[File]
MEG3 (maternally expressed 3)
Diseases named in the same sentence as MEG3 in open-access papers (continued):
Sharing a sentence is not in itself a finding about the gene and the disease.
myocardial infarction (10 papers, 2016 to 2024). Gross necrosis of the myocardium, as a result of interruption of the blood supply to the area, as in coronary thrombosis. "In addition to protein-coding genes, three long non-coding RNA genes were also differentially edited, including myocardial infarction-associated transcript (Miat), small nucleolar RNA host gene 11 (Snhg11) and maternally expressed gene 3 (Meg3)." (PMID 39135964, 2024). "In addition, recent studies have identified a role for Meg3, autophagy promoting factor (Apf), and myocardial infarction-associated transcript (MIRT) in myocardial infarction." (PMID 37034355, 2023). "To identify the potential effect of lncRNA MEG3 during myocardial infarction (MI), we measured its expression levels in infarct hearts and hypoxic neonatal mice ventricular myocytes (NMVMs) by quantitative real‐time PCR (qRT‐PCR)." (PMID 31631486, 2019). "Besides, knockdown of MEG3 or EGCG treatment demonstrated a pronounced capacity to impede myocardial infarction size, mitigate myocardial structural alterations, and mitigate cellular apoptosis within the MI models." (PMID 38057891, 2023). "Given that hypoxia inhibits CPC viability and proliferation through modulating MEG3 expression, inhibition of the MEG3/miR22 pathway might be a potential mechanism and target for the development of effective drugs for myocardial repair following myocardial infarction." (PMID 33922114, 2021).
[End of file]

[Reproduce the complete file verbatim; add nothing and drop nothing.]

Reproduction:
MEG3 (maternally expressed 3)
Diseases named in the same sentence as MEG3 in open-access papers (continued):
Sharing a sentence is not in itself a finding about the gene and the disease.
myocardial infarction (10 papers, 2016 to 2024). Gross necrosis of the myocardium, as a result of interruption of the blood supply to the area, as in coronary thrombosis. "In addition to protein-coding genes, three long non-coding RNA genes were also differentially edited, including myocardial infarction-associated transcript (Miat), small nucleolar RNA host gene 11 (Snhg11) and maternally expressed gene 3 (Meg3)." (PMID 39135964, 2024). "In addition, recent studies have identified a role for Meg3, autophagy promoting factor (Apf), and myocardial infarction-associated transcript (MIRT) in myocardial infarction." (PMID 37034355, 2023). "To identify the potential effect of lncRNA MEG3 during myocardial infarction (MI), we measured its expression levels in infarct hearts and hypoxic neonatal mice ventricular myocytes (NMVMs) by quantitative real‐time PCR (qRT‐PCR)." (PMID 31631486, 2019). "Besides, knockdown of MEG3 or EGCG treatment demonstrated a pronounced capacity to impede myocardial infarction size, mitigate myocardial structural alterations, and mitigate cellular apoptosis within the MI models." (PMID 38057891, 2023). "Given that hypoxia inhibits CPC viability and proliferation through modulating MEG3 expression, inhibition of the MEG3/miR22 pathway might be a potential mechanism and target for the development of effective drugs for myocardial repair following myocardial infarction." (PMID 33922114, 2021).